Threats from Poland’s opposition to quit the European Union’s Emissions Trading System (ETS) should they prevail in an October election are political posturing and unlikely to translate into concrete action, analysts said.
Such a decision by the conservative Law and Justice party – expected to win in next month’s parliamentary polls – would also isolate eastern Europe’s biggest economy within the 28-member EU, analysts added.
“Given that participation in the EU ETS is mandatory for every EU member state, such an exit would likely involve the renegotiation of the European treaties,” Thomson Reuters Point Carbon analyst Marcus Ferdinand said.
>>Read: The true cost of coal in Poland
“That seems a hypothetical scenario and rather sounds like election bluster than a realistic option.”
The ETS, which forces more than 12,000 power plants, factories and airlines to surrender a permit for every tonne of carbon they emit, was launched a decade ago as the EU’s main tool for engineering a shift to lower-carbon energy sources.
Poland, which depends on heavily polluting coal, has repeatedly opposed ETS reforms designed to boost the price of pollution permits. A debate on deeper reforms to the laws governing the ETS is under way in Brussels.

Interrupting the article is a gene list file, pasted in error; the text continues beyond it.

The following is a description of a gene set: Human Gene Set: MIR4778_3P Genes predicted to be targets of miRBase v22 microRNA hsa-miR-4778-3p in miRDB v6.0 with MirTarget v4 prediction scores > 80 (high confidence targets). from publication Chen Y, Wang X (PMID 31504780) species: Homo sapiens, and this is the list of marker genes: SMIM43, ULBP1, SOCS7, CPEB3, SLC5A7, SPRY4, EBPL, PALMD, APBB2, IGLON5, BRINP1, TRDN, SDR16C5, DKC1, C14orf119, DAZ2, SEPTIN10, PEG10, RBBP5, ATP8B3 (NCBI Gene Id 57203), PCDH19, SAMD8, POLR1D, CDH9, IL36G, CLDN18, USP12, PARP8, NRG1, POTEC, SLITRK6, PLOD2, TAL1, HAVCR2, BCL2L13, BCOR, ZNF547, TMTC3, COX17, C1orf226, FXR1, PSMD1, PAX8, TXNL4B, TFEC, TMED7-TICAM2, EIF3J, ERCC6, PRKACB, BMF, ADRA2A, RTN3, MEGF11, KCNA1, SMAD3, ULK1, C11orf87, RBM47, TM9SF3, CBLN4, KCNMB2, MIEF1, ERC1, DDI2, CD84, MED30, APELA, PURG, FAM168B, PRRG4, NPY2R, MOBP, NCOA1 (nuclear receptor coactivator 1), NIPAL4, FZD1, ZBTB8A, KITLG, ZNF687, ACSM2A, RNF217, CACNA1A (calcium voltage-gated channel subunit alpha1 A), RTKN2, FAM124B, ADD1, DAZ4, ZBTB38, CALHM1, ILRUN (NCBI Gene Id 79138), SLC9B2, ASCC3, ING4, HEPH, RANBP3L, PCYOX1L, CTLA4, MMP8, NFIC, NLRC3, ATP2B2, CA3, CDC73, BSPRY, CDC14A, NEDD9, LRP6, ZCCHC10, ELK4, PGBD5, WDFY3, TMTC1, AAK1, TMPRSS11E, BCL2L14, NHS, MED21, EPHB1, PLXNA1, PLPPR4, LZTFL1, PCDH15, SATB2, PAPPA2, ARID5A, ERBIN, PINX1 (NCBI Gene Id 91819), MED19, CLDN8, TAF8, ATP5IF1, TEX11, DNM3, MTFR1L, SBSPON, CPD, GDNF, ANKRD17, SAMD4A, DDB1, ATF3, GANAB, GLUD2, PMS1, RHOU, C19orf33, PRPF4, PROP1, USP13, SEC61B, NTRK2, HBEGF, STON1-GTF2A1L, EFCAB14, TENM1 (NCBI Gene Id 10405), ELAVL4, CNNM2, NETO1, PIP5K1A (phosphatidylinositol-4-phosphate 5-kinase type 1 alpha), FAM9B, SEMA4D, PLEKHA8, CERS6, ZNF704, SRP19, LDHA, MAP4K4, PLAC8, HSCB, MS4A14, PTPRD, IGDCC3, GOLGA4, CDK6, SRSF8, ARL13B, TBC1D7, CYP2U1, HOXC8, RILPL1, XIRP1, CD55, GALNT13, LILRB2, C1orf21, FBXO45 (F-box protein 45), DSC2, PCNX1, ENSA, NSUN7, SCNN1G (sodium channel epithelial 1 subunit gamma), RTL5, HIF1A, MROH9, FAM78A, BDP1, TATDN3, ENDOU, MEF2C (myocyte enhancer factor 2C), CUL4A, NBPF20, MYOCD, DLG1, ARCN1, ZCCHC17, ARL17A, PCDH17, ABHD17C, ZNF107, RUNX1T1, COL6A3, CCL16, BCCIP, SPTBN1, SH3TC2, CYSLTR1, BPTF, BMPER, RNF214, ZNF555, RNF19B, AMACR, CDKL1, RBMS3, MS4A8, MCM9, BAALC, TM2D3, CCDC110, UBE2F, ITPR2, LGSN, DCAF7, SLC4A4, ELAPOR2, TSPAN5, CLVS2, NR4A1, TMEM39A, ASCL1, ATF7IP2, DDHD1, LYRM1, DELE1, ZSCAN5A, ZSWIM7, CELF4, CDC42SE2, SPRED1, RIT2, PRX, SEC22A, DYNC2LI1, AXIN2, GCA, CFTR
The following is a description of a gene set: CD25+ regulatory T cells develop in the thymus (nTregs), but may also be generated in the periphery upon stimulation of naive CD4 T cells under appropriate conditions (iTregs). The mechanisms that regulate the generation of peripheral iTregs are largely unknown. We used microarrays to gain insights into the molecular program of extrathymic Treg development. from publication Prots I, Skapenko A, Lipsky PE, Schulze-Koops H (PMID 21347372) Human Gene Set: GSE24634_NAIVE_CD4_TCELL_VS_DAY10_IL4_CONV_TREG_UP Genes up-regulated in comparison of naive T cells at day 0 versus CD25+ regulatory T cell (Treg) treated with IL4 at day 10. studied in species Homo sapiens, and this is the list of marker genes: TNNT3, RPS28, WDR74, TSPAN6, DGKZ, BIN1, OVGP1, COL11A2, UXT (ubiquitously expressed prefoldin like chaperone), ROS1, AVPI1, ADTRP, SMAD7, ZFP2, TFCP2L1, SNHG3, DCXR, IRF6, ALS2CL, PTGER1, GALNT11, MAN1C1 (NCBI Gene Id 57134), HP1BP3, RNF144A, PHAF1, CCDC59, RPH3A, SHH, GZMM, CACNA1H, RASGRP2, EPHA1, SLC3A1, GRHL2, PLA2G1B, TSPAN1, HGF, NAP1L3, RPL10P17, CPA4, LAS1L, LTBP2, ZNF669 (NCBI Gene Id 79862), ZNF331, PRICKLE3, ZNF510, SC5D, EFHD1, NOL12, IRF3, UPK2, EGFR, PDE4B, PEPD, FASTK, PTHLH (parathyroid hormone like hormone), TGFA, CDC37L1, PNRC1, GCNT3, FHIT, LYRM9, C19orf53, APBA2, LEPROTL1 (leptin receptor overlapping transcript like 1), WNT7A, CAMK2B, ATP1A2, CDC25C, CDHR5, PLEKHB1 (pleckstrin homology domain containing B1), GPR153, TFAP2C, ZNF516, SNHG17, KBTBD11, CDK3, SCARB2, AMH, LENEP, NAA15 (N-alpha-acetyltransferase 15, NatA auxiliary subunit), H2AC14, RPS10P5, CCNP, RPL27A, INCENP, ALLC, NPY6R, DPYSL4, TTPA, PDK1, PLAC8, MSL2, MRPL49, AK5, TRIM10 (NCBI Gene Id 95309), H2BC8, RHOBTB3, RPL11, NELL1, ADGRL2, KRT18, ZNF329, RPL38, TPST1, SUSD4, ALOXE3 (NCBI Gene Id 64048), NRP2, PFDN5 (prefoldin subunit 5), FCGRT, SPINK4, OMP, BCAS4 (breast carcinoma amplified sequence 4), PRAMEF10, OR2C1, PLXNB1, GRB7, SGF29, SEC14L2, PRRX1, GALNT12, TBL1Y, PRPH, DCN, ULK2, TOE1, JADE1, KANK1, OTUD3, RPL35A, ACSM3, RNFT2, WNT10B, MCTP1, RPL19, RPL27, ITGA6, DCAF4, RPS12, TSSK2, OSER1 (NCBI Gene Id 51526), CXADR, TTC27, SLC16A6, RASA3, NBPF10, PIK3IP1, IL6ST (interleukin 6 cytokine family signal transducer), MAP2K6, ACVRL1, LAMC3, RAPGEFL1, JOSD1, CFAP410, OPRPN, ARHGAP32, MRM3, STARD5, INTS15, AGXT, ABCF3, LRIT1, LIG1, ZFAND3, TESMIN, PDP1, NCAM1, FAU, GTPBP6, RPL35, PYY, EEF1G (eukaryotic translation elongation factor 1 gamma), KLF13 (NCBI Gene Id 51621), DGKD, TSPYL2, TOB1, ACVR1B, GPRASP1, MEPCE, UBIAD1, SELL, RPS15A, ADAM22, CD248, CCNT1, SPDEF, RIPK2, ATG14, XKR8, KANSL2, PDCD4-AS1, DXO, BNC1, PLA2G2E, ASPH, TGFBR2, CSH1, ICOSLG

Opponents say such changes would add to energy costs and undermine the international competitiveness of EU industry.
“Coal has to be the basis of Poland’s energy industry,” Beata Szydlo, the Law and Justice candidate for prime minister, said in July.
The party’s pointman for energy, Piotr Naimski, said last month that Poland’s quitting the ETS “is not impossible”.
Carbon traders said while it is unlikely, any signals that Poland could leave the ETS would be bearish for the market. Poland is Europe’s third-largest emitter and its power plants are large buyers of carbon credits under the scheme.
Coal-fired Belchatow, owned by Poland’s biggest power generator PGE, is the plant with the largest emissions under the scheme, churning out around 37 million tonnes of carbon dioxide in 2014.
But market analysts say they do not see how Poland could leave the ETS without quitting the EU, something even the Eurosceptic Law and Justice party does not want.
“Leaving the EU ETS would be a miscalculated overreaction […] The government would be forgoing significant revenues, which it is currently relying on to modernise its energy system,” Point Carbon analyst Emil Dimantchev said.
The Polish government would also be losing out on revenue and financial concessions it has been given to make the ETS more palatable to a nation heavily dependent on coal.
Point Carbon analysts forecast Poland could generate around €25 billion euros ($28 billion) in revenue from the sale of EU carbon allowances over the next 16 years.
Other experts say the opposition’s threats to quit the ETS could be an attempt to pressure the EU into giving more free allowances and other financial incentives.
“I think they are threatening to pull out of the EU ETS for the sole purpose of trying to get even more out of it,” said Femke de Jong, EU climate policy adviser at Carbon Market Watch.
Poland’s pro-coal stance sits awkwardly with EU efforts to lead the push for a new climate deal at UN talks in Paris at the end of the year.
“If politicians who are against ETS are in power, we would be marginalised in the EU,” said Maciej Wisniewski, chief executive at Warsaw-based Consus Brokerage House.